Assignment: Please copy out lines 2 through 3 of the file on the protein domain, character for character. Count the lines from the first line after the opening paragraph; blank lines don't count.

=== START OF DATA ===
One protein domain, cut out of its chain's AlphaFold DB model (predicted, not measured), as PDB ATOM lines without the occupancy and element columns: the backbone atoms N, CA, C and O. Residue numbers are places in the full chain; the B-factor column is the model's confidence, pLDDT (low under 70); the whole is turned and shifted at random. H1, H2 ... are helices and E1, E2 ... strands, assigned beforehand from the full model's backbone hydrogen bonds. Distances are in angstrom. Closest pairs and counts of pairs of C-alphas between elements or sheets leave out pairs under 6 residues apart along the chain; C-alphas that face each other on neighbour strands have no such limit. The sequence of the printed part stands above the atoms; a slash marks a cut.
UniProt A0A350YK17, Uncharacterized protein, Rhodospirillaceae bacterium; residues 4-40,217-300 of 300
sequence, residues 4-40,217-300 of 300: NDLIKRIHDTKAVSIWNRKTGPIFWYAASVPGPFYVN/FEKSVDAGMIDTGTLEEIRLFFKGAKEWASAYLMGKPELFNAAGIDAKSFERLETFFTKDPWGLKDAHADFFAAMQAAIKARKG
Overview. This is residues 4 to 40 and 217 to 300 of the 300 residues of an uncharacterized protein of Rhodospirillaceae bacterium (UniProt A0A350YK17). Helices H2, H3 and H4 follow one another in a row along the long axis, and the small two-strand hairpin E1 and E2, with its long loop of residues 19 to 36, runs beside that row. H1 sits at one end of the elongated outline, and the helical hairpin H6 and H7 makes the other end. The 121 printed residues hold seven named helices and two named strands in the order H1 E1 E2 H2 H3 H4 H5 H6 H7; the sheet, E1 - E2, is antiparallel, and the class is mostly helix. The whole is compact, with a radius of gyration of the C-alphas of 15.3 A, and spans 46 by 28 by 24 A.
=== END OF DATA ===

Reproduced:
sequence, residues 4-40,217-300 of 300: NDLIKRIHDTKAVSIWNRKTGPIFWYAASVPGPFYVN/FEKSVDAGMIDTGTLEEIRLFFKGAKEWASAYLMGKPELFNAAGIDAKSFERLETFFTKDPWGLKDAHADFFAAMQAAIKARKG
Overview. This is residues 4 to 40 and 217 to 300 of the 300 residues of an uncharacterized protein of Rhodospirillaceae bacterium (UniProt A0A350YK17). Helices H2, H3 and H4 follow one another in a row along the long axis, and the small two-strand hairpin E1 and E2, with its long loop of residues 19 to 36, runs beside that row. H1 sits at one end of the elongated outline, and the helical hairpin H6 and H7 makes the other end. The 121 printed residues hold seven named helices and two named strands in the order H1 E1 E2 H2 H3 H4 H5 H6 H7; the sheet, E1 - E2, is antiparallel, and the class is mostly helix. The whole is compact, with a radius of gyration of the C-alphas of 15.3 A, and spans 46 by 28 by 24 A.